Those who have studied the works of Blavatsky will particularly understand my musical idea in which, by the way, there is not even a shadow of my fantasy, but only the use of the well-known principles of the natural overtone system. This system has endless possibilities of sound combination.

Now, for my choices of these endless possibilities.

They are very modest and are intellectually and emotionally accessible to everyone, because I tried very hard to keep the musical material within the boundaries of comprehension, vision and so on. I tried not to “fly off” too far. However, even though I remained grounded, I anticipate that my music will not always correspond to each individual’s experience.

VAN: Did the program for your Mystical Journey in music originate as a complete entity from the start, or did the program itself, spanning as it does from chant to new music, evolve?

NK: The program did evolve. The first component was actually the new music. It is very challenging to formulate the right concert setting for presenting new music. An entire concert of new music can be too tiring for the audience, which generally appreciates at least something familiar. But traditional Russian Romantic music does not provide the best companion for new sounds. And so the idea of setting the scene by illustrating parallels in the development of Russian and western European musical traditions took shape. Also I wanted to present Russian spiritual music culture in a way not expected by most audiences – not in bright, emotional and romantic sounds, but in a more “inner,” spiritual, if you wish, ascetic way. We felt we had to take a journey, for the audience to be ready to hear these new compositions. So we decided to begin with the simplest unison chants, then music for three voices, still within the same basic tradition of chant; and then we reach the level of Palestrina and Lassus. We will end the first part of the program with an as yet little-known piece of choral music by Alexei Haieff. In my opinion, his Holy Week is a unique musical document in the sense that this large composition is not an “original” work of the composer, but practically the first occurrence in the history of Russian music when the author uses Znamenny chant for his cantus firmus without any kind of changes to the original as it is documented and available to us today. We will perform the eighth movement from Holy Week, “Come let us sing.” Alexei Haieff found a musical language that wholly opens up the ascetic beauty of ancient Russian sacred music while carefully saving the original and extremely modest intonational nature of the Znamenny chant.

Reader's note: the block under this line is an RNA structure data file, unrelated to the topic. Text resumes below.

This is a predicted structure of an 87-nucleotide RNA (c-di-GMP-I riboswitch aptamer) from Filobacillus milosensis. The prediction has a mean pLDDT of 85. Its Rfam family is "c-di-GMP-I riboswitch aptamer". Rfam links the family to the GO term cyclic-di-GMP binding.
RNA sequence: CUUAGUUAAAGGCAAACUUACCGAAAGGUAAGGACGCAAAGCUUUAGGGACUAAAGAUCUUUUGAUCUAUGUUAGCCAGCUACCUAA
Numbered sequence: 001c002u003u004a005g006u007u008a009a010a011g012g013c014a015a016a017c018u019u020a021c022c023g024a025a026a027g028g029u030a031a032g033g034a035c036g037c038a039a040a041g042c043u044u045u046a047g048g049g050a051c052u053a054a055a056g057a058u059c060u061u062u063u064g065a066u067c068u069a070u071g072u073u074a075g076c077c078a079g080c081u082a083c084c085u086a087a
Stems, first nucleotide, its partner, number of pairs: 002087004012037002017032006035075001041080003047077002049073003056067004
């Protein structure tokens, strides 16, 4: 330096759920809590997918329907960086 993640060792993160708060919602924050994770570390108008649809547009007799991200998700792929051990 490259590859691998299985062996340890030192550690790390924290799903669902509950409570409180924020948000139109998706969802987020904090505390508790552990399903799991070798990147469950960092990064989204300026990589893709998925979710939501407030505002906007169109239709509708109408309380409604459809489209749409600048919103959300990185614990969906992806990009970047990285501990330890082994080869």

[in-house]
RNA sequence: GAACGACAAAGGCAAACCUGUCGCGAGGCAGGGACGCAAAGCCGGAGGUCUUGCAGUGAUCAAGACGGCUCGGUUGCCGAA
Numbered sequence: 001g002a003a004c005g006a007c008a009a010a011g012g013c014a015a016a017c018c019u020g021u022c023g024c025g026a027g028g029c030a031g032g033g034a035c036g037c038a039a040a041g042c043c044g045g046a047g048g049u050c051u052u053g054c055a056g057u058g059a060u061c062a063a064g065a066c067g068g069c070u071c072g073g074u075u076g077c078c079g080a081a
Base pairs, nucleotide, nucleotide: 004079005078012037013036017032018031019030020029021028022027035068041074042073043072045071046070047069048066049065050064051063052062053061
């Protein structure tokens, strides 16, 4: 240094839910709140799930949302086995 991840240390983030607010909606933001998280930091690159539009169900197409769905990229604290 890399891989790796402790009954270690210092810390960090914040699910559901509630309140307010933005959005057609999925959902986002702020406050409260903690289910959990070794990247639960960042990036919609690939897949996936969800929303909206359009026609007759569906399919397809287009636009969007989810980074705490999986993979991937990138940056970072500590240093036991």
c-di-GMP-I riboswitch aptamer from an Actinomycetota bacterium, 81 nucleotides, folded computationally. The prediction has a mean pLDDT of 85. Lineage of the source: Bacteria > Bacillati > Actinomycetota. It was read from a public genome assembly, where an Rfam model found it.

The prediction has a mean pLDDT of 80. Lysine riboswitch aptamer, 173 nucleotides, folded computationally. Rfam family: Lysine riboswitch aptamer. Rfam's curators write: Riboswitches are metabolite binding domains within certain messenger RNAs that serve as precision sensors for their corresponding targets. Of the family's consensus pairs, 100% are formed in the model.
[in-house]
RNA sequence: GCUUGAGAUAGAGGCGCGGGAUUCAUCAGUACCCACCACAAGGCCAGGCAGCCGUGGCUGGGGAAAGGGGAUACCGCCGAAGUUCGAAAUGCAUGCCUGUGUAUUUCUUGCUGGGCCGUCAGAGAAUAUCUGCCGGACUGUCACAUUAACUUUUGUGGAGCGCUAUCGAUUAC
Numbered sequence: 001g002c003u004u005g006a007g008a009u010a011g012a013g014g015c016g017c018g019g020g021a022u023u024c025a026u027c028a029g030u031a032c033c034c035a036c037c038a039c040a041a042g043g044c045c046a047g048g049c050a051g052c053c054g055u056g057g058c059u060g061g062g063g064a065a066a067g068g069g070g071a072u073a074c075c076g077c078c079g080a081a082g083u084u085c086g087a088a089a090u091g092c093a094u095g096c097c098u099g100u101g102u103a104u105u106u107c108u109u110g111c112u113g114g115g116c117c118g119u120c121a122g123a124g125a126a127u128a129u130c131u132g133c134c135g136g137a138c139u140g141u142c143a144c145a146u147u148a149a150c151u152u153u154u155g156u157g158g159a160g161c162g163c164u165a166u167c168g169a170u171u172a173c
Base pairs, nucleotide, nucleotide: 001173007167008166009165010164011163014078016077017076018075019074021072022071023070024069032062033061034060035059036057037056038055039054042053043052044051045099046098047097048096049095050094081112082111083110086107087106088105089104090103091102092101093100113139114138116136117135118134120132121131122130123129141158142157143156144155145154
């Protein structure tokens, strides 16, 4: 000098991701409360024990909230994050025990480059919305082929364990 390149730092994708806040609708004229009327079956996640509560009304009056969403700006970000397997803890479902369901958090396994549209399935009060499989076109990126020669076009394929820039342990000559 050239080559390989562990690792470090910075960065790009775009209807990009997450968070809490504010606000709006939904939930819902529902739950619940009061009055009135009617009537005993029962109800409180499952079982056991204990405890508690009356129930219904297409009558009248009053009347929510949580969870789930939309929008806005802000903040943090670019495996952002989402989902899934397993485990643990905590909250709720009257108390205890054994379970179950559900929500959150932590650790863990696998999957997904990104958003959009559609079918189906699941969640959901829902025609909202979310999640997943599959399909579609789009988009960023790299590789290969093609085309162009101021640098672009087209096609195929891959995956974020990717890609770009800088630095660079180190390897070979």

In my opinion, Haieff is the first Russian composer who found the most appropriate method to translate Znamenny chant into a polyphonic score. He created a system in which there is not even a shadow of “baroque-ism” or romanticism, which is so foreign to the nature of Znamenny chant. It’s remarkable that this idea saw the light of day only in 1983 in New York, when Haieff composed his music.

In addition to what I’ve said, I want to quote the words of the composer himself, who wrote: “In compiling this music for Holy Week I have selected those hymns and prayers which appealed to me most from the remarkably rich and varied musical heritage of the Orthodox Church, of which the music connected with the liturgy for Easter and Holy Week is particularly fresh. Most of the chants I used are already very well known to congregations in the Orthodox Church. I have, however, sought to restore these to the purity and vigor that they have in many cases lost over the years, particularly in the settings of nineteenth-century composers. My aim throughout has been to preserve the original melodic and rhythmic line of the chant, and to add contrapuntal lines of equal clarity. The rhythm of all the chants is exceptionally varied, and the execution of this music must be very precise in order to avoid a blurred, over-emotional effect which would obscure the intrinsic beauty of their musical construction.”

VAN: For your a cappella choral cycle Benevolence you have chosen texts from poems by Russian artist Nicholas Roerich. Although New York’s beautiful Nicholas Roerich Museum on West 107th Street maintains an active legacy of Roerich’s art, still the name of Nicholas Roerich and his many accomplishments are perhaps not that well known among the current generation of Americans. For example, Roerich’s contribution as the artist of the sets for Diaghilev’s premier production of Stravinsky’s Rite of Spring is overshadowed by the legendary impact of Stravinsky’s music. And although most Americans are familiar with Neil Armstrong’s words upon stepping to and from the moon, it is less well known that Yuri Gagarin – the first man to orbit the earth in space, and first to look back at our planet – remarked that “it looked like a painting by Nicholas Roerich.” What led you to select Roerich’s poetry for your compositions?